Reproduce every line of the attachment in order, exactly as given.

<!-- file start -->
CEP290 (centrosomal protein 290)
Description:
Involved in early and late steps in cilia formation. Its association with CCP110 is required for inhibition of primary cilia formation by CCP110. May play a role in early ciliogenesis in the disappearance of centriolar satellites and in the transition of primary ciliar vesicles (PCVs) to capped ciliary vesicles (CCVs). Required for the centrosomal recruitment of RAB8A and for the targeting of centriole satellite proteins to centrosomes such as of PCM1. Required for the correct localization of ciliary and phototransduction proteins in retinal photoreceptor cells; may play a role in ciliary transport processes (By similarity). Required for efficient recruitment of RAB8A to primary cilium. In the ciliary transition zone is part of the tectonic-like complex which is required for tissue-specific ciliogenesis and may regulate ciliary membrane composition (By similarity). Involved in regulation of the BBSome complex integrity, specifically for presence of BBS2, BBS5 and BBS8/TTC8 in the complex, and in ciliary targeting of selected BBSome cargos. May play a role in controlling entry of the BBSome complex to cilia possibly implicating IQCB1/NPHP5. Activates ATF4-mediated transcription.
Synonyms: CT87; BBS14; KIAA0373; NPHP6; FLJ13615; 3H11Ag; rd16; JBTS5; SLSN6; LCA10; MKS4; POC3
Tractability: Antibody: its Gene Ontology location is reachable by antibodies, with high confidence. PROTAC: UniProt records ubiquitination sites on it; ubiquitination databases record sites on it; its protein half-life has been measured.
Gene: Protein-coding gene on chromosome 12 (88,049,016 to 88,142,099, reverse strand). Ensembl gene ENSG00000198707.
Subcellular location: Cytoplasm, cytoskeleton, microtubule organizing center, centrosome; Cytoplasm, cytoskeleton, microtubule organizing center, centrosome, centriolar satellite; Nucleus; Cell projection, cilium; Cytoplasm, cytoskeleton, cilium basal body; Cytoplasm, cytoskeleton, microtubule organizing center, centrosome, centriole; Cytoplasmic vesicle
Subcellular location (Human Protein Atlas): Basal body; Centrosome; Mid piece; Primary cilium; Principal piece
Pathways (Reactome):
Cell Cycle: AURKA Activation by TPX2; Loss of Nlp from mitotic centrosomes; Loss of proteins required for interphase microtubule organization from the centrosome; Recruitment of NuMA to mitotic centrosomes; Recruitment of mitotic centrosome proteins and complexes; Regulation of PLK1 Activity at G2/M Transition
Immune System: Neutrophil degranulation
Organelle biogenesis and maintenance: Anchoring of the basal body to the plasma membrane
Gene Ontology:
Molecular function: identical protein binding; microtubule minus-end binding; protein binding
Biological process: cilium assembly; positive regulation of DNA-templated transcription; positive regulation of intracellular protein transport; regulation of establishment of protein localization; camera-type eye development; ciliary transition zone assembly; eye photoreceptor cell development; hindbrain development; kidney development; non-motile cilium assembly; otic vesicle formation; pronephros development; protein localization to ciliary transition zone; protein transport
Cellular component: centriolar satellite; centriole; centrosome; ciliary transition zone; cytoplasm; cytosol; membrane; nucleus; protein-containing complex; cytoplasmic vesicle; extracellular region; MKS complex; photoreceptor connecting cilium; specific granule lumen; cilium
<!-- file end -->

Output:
CEP290 (centrosomal protein 290)
Description:
Involved in early and late steps in cilia formation. Its association with CCP110 is required for inhibition of primary cilia formation by CCP110. May play a role in early ciliogenesis in the disappearance of centriolar satellites and in the transition of primary ciliar vesicles (PCVs) to capped ciliary vesicles (CCVs). Required for the centrosomal recruitment of RAB8A and for the targeting of centriole satellite proteins to centrosomes such as of PCM1. Required for the correct localization of ciliary and phototransduction proteins in retinal photoreceptor cells; may play a role in ciliary transport processes (By similarity). Required for efficient recruitment of RAB8A to primary cilium. In the ciliary transition zone is part of the tectonic-like complex which is required for tissue-specific ciliogenesis and may regulate ciliary membrane composition (By similarity). Involved in regulation of the BBSome complex integrity, specifically for presence of BBS2, BBS5 and BBS8/TTC8 in the complex, and in ciliary targeting of selected BBSome cargos. May play a role in controlling entry of the BBSome complex to cilia possibly implicating IQCB1/NPHP5. Activates ATF4-mediated transcription.
Synonyms: CT87; BBS14; KIAA0373; NPHP6; FLJ13615; 3H11Ag; rd16; JBTS5; SLSN6; LCA10; MKS4; POC3
Tractability: Antibody: its Gene Ontology location is reachable by antibodies, with high confidence. PROTAC: UniProt records ubiquitination sites on it; ubiquitination databases record sites on it; its protein half-life has been measured.
Gene: Protein-coding gene on chromosome 12 (88,049,016 to 88,142,099, reverse strand). Ensembl gene ENSG00000198707.
Subcellular location: Cytoplasm, cytoskeleton, microtubule organizing center, centrosome; Cytoplasm, cytoskeleton, microtubule organizing center, centrosome, centriolar satellite; Nucleus; Cell projection, cilium; Cytoplasm, cytoskeleton, cilium basal body; Cytoplasm, cytoskeleton, microtubule organizing center, centrosome, centriole; Cytoplasmic vesicle
Subcellular location (Human Protein Atlas): Basal body; Centrosome; Mid piece; Primary cilium; Principal piece
Pathways (Reactome):
Cell Cycle: AURKA Activation by TPX2; Loss of Nlp from mitotic centrosomes; Loss of proteins required for interphase microtubule organization from the centrosome; Recruitment of NuMA to mitotic centrosomes; Recruitment of mitotic centrosome proteins and complexes; Regulation of PLK1 Activity at G2/M Transition
Immune System: Neutrophil degranulation
Organelle biogenesis and maintenance: Anchoring of the basal body to the plasma membrane
Gene Ontology:
Molecular function: identical protein binding; microtubule minus-end binding; protein binding
Biological process: cilium assembly; positive regulation of DNA-templated transcription; positive regulation of intracellular protein transport; regulation of establishment of protein localization; camera-type eye development; ciliary transition zone assembly; eye photoreceptor cell development; hindbrain development; kidney development; non-motile cilium assembly; otic vesicle formation; pronephros development; protein localization to ciliary transition zone; protein transport
Cellular component: centriolar satellite; centriole; centrosome; ciliary transition zone; cytoplasm; cytosol; membrane; nucleus; protein-containing complex; cytoplasmic vesicle; extracellular region; MKS complex; photoreceptor connecting cilium; specific granule lumen; cilium